Delaney became Montana football’s head coach in 2012 after serving as an assistant since 2008. He took the reigns during a time that saw not just the football team’s darkest days, but also the University’s. 

DelaneyLegacy03

Mick Delaney coached for the Griz 2012-2014.

After a sexual assault scandal rocked campus, both head coach Robin Pflugrad and Athletic Director Jim O’Day were let go in March of 2012. Delaney came out of a brief retirement to lead the team through the uncertain waters.

He had an overall record of 24-14 over his three-season span. But even after his retirement in 2014, his namesake continues at Montana. 

His grandson, also named Mick Delaney, is a fifth-year senior safety out of Bozeman. He came to the program in 2013 when his grandfather was still the coach, which played a big role in his attending of the University. 

MickDelaney03_Franz

The  younger Mick Delaney, Oct. 31.

“I was fortunate enough to come here in the first place, and having him here was an added benefit and made it that much more special,” Delaney said.

Delaney, a business major, received other offers from several Frontier Conference schools in Montana, but he wasn’t particularly interested in any of them. Becoming a Bobcat was far out of the question. Becoming a Griz was a dream that soon became a reality. 

The recruiting process was strange for the younger Delaney, being sought after by his grandfather. Coach Delaney remained professional and always had the safeties coach Jake Cookus with him. The elder Delaney had a switch he could flip.

“My grandpa was very good about knowing when to be a grandpa and when to be a coach,” Delaney said. 

Before the 2017 season, Delaney played in 17 games over his four year span after redshirting his freshman year. This year, his season was cut short in the second quarter of the Eastern Washington game when he tore his ACL, MCL and lateral meniscus. 

Now whenever Delaney introduces himself, there’s an inevitable follow-up question about his grandfather. 

“My grandfather is such an amazing guy,” Delaney said. “Just being associated with him has done so much for my life, even outside of football.” 

Mick isn’t the only grandchild of the elder Delaney on campus with an aptitude for athletics. Jacey Delaney, a junior, is currently a forward for the Lady Griz soccer team. Unlike her brother, Jacey didn’t think of Montana as her dream school.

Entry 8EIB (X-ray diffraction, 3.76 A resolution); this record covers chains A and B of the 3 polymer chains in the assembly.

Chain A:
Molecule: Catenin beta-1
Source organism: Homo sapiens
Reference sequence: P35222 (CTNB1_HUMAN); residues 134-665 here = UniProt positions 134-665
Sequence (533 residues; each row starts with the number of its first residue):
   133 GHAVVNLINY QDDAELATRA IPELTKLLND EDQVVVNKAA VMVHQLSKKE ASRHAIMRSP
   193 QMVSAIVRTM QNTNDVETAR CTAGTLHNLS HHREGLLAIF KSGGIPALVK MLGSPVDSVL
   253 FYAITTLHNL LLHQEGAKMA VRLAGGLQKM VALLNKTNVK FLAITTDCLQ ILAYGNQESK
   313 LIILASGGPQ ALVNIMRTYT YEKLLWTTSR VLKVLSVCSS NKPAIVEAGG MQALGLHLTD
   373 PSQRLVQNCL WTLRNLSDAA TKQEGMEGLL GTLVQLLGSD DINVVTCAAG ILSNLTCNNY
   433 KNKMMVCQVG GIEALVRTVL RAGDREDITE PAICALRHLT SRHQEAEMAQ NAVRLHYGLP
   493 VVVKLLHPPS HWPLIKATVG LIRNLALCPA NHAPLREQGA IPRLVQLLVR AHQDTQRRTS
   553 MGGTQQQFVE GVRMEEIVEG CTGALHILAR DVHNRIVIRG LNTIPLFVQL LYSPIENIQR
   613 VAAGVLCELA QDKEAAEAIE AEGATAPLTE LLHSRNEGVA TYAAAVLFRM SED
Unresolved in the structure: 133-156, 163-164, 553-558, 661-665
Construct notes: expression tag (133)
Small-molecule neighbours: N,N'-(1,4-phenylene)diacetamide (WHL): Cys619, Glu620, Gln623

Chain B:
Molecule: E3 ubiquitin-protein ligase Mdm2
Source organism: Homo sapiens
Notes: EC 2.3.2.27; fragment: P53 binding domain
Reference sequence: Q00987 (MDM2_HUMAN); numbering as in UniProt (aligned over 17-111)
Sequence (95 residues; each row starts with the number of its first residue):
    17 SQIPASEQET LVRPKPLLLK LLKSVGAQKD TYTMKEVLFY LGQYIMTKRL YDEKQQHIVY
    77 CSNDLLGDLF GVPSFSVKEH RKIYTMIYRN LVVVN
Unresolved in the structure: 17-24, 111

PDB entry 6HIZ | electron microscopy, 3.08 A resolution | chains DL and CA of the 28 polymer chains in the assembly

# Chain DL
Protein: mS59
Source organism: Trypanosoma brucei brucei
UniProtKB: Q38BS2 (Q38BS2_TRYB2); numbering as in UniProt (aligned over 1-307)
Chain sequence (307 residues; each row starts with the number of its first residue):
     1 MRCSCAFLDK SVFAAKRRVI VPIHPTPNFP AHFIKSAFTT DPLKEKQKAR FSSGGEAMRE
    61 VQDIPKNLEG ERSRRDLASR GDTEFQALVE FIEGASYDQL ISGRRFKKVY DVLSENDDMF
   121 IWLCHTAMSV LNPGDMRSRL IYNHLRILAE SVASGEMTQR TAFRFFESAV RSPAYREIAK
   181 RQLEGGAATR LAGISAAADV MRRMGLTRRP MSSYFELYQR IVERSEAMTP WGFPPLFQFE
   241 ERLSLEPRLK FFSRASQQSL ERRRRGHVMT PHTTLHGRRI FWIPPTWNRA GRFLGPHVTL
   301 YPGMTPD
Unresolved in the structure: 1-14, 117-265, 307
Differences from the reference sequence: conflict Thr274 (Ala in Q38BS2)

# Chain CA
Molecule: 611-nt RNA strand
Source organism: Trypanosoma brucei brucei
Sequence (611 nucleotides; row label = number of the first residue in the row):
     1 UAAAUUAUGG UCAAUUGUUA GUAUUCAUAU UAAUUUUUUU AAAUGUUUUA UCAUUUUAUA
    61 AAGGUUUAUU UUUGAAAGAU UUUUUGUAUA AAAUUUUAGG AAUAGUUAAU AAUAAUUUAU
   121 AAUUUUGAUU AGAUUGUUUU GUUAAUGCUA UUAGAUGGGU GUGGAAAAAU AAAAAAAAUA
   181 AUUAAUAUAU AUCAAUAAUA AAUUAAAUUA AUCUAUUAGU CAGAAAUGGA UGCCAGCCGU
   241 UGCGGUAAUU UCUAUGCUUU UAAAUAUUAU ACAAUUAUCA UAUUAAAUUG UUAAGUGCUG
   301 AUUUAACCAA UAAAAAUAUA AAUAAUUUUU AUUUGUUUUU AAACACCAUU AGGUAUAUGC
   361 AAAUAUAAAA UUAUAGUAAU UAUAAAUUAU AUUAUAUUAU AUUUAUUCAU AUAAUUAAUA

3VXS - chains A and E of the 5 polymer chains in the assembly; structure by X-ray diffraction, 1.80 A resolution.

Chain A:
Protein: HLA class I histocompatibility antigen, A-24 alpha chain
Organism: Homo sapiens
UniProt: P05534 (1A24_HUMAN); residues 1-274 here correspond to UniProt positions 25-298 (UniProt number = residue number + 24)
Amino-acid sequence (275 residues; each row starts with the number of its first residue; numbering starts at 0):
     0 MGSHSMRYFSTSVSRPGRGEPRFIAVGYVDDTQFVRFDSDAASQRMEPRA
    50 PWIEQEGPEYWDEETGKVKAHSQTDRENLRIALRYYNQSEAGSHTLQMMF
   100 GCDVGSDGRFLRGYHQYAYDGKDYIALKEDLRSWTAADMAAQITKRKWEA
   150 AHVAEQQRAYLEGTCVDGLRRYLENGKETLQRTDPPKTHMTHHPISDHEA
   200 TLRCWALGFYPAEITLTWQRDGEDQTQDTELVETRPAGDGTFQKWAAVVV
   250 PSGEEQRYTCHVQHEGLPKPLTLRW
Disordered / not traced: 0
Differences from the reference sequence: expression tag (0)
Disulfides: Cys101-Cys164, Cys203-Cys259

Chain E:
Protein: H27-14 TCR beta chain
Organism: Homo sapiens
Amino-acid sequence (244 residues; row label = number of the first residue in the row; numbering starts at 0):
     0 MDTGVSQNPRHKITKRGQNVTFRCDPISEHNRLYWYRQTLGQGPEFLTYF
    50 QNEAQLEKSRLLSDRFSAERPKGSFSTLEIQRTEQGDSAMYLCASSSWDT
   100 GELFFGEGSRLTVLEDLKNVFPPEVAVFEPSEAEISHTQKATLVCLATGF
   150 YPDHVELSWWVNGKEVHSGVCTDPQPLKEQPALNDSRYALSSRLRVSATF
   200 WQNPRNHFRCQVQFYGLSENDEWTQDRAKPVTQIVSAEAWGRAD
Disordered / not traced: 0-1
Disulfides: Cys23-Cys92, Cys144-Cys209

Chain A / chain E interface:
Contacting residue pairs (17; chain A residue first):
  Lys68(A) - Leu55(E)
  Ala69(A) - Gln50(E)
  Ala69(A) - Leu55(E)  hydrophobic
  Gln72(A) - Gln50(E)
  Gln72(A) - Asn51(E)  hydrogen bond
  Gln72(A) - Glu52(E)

JaceyDelaney03_Samata

Jacey Delaney, Oct. 31.

“I always saw myself going out of state and moving far away. Looked at some schools in California and looked at Boise State,” Jacey said. “Then I came to camp here before my senior year and [head coach] Mark [Plakorus] offered me a spot.”

Jacey is a redshirt this season and a communication studies major. She has played 269 minutes in 18 games throughout her two seasons at Montana. 

She grew up in Bozeman, where she said it was fun to be a Griz fan.

“Growing up, from the get-go we have always been Griz fans,” Jacey said. “My grandpa got the job here, and then Mick started playing here, and it just escalated from there.” 

Whenever she is introduced to someone, it’s always as “Mick Delaney’s granddaughter.” That relationship holds a special place in her heart. She said being held to the same standard as her grandfather is something she doesn’t take for granted. 

“My grandpa didn’t persuade me one way, my brother didn’t persuade me one way,” Delaney said. “My grandpa was so supportive through the whole recruiting process. [He made] it a point that I have to do what I want to do and what’s best for me.”

Andrew Harris

By Jackson Wagner
AndrewHarris04_Young.jpg

 Andrew Harris, Oct. 31.

HarrisLegacy01

Josh Harris, played for the Griz 2008-2012.

Andrew Harris has a ready-made fact to toss out as an icebreaker at parties: His father, Greg, played four seasons as a defensive end in the NFL for the New York Jets and the San Francisco 49ers. 

But to Andrew, Greg was just dad.

“Most of the time you don’t think of your dad as being anything other than your dad,” Andrew said.

Andrew, a redshirt-sophomore majoring in business management, is actually the fifth member of his family to represent the Griz. His older brother, Josh, played for the Griz from 2008 to 2012 and was a leader on some great Montana defenses during his time.

His high school coach, Grady Bennett, played for the Griz in the ‘80s and left the school as the all-time passing leader, only to be passed later by the legendary Dave Dickenson. All of this made Andrew’s college choice easy.

“I had always known I wanted to be a Griz,” Andrew said. “Growing up hearing about it from my father and going to games when my brother played kind of cemented the idea of being a Griz in my mind.”

He hears about the play of his dad and brother often. He says that while he views it as an honor to carry on the tradition, “it did get a little annoying sometimes.”

But tradition is something that brings the Harrises together, even outside of the Griz football program. Andrew was the fifth member of his family to play in the Montana East-West Shrine game, following his father and three older brothers. Football is family for the Harrises.

HarrisLegacy03

Greg Harris (middle) played for the Griz 1971-1975.

Andrew, a graduate of Glacier High School, is still waiting for his big moment at Montana. With a group of deeply talented defensive players in front of him, he hasn’t seen much of the field. But the quiet and charismatic Montana native is just proud to carry on his family’s rich tradition of Griz football players.